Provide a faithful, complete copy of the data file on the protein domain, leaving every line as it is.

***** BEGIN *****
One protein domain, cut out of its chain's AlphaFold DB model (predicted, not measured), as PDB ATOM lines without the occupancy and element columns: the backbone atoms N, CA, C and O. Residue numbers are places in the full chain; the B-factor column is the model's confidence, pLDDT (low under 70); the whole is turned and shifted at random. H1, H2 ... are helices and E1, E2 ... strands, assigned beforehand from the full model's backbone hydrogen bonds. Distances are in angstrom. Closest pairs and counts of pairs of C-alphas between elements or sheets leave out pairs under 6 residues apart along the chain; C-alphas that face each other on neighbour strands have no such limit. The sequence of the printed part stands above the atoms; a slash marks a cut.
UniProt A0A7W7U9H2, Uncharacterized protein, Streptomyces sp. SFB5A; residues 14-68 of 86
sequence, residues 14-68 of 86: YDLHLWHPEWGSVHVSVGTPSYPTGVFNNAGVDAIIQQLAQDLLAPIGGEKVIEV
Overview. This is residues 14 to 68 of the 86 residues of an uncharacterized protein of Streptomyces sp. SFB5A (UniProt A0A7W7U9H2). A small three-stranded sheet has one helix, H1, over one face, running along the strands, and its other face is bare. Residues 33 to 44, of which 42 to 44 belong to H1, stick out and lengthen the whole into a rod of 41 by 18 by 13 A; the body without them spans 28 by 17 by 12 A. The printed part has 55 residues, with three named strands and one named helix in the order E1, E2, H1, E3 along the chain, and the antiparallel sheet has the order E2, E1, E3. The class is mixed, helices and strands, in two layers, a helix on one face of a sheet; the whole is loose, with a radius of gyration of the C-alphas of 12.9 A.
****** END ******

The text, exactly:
One protein domain, cut out of its chain's AlphaFold DB model (predicted, not measured), as PDB ATOM lines without the occupancy and element columns: the backbone atoms N, CA, C and O. Residue numbers are places in the full chain; the B-factor column is the model's confidence, pLDDT (low under 70); the whole is turned and shifted at random. H1, H2 ... are helices and E1, E2 ... strands, assigned beforehand from the full model's backbone hydrogen bonds. Distances are in angstrom. Closest pairs and counts of pairs of C-alphas between elements or sheets leave out pairs under 6 residues apart along the chain; C-alphas that face each other on neighbour strands have no such limit. The sequence of the printed part stands above the atoms; a slash marks a cut.
UniProt A0A7W7U9H2, Uncharacterized protein, Streptomyces sp. SFB5A; residues 14-68 of 86
sequence, residues 14-68 of 86: YDLHLWHPEWGSVHVSVGTPSYPTGVFNNAGVDAIIQQLAQDLLAPIGGEKVIEV
Overview. This is residues 14 to 68 of the 86 residues of an uncharacterized protein of Streptomyces sp. SFB5A (UniProt A0A7W7U9H2). A small three-stranded sheet has one helix, H1, over one face, running along the strands, and its other face is bare. Residues 33 to 44, of which 42 to 44 belong to H1, stick out and lengthen the whole into a rod of 41 by 18 by 13 A; the body without them spans 28 by 17 by 12 A. The printed part has 55 residues, with three named strands and one named helix in the order E1, E2, H1, E3 along the chain, and the antiparallel sheet has the order E2, E1, E3. The class is mixed, helices and strands, in two layers, a helix on one face of a sheet; the whole is loose, with a radius of gyration of the C-alphas of 12.9 A.